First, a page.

Writing Rumplestiltskin the pantomime


goblin

Now available for theatre groups of almost any kind is my pantomime version of the Grimm’s fairytale “Rumplestiltskin”. It has been published by Lazy Bee Scripts and I want to thank Stuart Arden for his help. It’s my first solo panto outing, having co-written versions of “Dick Whittington”, “Aladdin” and “Treasure Island”. You can take a look at all of them on the Lazy Bee website – http://www.lazybeescripts.co.uk/Authors/Author.aspx?iIA=239

Rumplestiltskin has become one of the slightly lesser known of the Grimm’s collection. In fact when I’ve been talking about, its noticeable how many people get it confused with Rapunzel. I suspect its partly because the latter has had the Disney treatment in the marvellous “Tangled”. Another reason is because its inescapably one of the darker stories, with its baby trading plot and few sympathetic characters. I mean even the heroine is someone who offers their baby away, albeit under duress. So adapting it into a frothy family show had some challenges. That was actually one of the reasons I chose to adapt it, because at the time there were no other versions on Lazy Bee’s books (Aladdin by contrast had eight different scripts at the time.) By the time I submitted it however, it was number three.

As someone who has acted in eight panto productions, my philosophy with panto writing is to keep it as fast moving as possible, with the minimum amount of sentimentality and romantic scenes. In my experience romantic duets, even with accomplished singers, can leave the audience shuffling in their seats and similarly dramatic pathos can quickly become tedious bathos. So young love and tragic events are pretty much transparent plot devices to drive the story onwards, and the story is there to hang comedy on to.

Generally I’ve been writing for amateur theatre companies who don’t have much in the way of resources. My first was written in an emergency for a largely inexperienced group of friends, so Pam Hope and I felt obliged to write something with the minimum of props and major scene changes. I’m quite proud that none of my scripts have needed more than three backdrops, as I make extensive use of the half-curtain stage space. In Aladdin, I turned the lack of ability to stage a standard flying carpet sequence into an asset with a scene where the carpet and actors stay still, whilst landmarks are carried past them by the junior chorus, a bit of lo-fi comedy which always seems to go down well.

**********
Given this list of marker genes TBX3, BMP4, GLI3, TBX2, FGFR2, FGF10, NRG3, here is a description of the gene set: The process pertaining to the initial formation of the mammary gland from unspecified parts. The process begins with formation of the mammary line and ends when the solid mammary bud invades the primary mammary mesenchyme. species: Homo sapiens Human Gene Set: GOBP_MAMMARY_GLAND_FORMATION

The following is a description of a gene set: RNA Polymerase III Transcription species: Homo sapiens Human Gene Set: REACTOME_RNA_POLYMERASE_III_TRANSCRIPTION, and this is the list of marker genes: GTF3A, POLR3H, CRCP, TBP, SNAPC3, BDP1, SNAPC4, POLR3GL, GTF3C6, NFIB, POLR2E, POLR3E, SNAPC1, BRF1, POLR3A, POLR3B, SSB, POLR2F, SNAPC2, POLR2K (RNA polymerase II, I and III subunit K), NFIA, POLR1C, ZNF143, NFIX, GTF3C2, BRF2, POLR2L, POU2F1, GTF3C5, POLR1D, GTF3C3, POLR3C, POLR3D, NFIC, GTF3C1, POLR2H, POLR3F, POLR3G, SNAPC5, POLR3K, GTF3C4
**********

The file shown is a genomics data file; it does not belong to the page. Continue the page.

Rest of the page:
Whilst panto plots may be more contrived that most, they still have to have internal logic. In the original tale the heroine marries the king who imprisoned her and forced her to spin gold. This struck me has hard to swallow, so I changed to an evil king and queen who had a good son, who eventually confronts them and rescues the girl. Furthermore it is the goblin who has magically made the king and queen evil, so they can freed and become good again, whilst making Rumplestiltskin even nastier. The matter of the heroine offering her first-born, without losing all audience sympathy was another tricky one. I dealt with it by really stacking the deck against her. She makes the deal as much to save her family as herself and also hopes that she may not have a baby. In the second act, she is clearly shown regretting the decision and is also the person who ultimately defeats the goblin.

At the readthrough for the play with some friends, I found that the first act was too long, pushing the whole play over my self-imposed time limit of two hours. My solution was to edit the heroine’s imprisonment from three days to two, thus cutting out two scenes, and also cutting some of the introductory dialogue which was just exposition with no jokes. The result definitely feels tighter. Some readers felt the story was still a bit too frightening, so I took out the goblin’s line – “a real live baby is more precious to me than all the gold in the kingdom.” After that it was ensuring that the jokes come thick and fast. Pantos have a definite formula, which can be helpful for writer, but I have to be careful to watch out for repetition or too many jokes of the same kind. I hope that “Rumplestiltskin” will have a good shelf life for many years to come, and that groups have as much fun putting it on as I’ve had writing. More in fact!

1 Comment

  1. Hi Gareth, I came across your script on the Lazy Bee site when looking for a panto to put on this year. I was attracted to the Rumplestiltskin story for many of the reasons you mentioned. The board approved, and Rumplestiltskin is going to be this year’s panto in the Washington DC area. I’m excited to be putting on this fun and energetic script.

    Like

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